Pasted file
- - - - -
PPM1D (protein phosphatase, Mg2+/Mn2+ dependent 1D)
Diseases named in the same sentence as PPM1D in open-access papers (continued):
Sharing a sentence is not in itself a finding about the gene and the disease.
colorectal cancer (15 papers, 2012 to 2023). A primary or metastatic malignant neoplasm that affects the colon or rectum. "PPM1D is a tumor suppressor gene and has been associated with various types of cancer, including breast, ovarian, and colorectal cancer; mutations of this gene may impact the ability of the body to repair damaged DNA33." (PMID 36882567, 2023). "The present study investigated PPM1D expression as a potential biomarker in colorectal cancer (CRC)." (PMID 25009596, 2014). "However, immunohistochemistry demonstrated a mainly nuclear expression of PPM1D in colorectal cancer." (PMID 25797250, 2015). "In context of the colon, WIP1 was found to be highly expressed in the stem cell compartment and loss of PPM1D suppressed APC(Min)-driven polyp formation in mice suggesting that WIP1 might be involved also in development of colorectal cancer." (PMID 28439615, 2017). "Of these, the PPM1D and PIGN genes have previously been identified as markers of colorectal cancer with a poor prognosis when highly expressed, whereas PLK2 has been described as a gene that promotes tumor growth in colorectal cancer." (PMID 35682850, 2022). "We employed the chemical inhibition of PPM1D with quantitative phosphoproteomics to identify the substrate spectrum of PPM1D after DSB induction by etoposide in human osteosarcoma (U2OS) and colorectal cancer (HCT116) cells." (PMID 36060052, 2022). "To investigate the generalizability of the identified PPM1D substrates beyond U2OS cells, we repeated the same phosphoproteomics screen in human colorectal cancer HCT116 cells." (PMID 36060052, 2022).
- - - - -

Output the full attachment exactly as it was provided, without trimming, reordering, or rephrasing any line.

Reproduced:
PPM1D (protein phosphatase, Mg2+/Mn2+ dependent 1D)
Diseases named in the same sentence as PPM1D in open-access papers (continued):
Sharing a sentence is not in itself a finding about the gene and the disease.
colorectal cancer (15 papers, 2012 to 2023). A primary or metastatic malignant neoplasm that affects the colon or rectum. "PPM1D is a tumor suppressor gene and has been associated with various types of cancer, including breast, ovarian, and colorectal cancer; mutations of this gene may impact the ability of the body to repair damaged DNA33." (PMID 36882567, 2023). "The present study investigated PPM1D expression as a potential biomarker in colorectal cancer (CRC)." (PMID 25009596, 2014). "However, immunohistochemistry demonstrated a mainly nuclear expression of PPM1D in colorectal cancer." (PMID 25797250, 2015). "In context of the colon, WIP1 was found to be highly expressed in the stem cell compartment and loss of PPM1D suppressed APC(Min)-driven polyp formation in mice suggesting that WIP1 might be involved also in development of colorectal cancer." (PMID 28439615, 2017). "Of these, the PPM1D and PIGN genes have previously been identified as markers of colorectal cancer with a poor prognosis when highly expressed, whereas PLK2 has been described as a gene that promotes tumor growth in colorectal cancer." (PMID 35682850, 2022). "We employed the chemical inhibition of PPM1D with quantitative phosphoproteomics to identify the substrate spectrum of PPM1D after DSB induction by etoposide in human osteosarcoma (U2OS) and colorectal cancer (HCT116) cells." (PMID 36060052, 2022). "To investigate the generalizability of the identified PPM1D substrates beyond U2OS cells, we repeated the same phosphoproteomics screen in human colorectal cancer HCT116 cells." (PMID 36060052, 2022).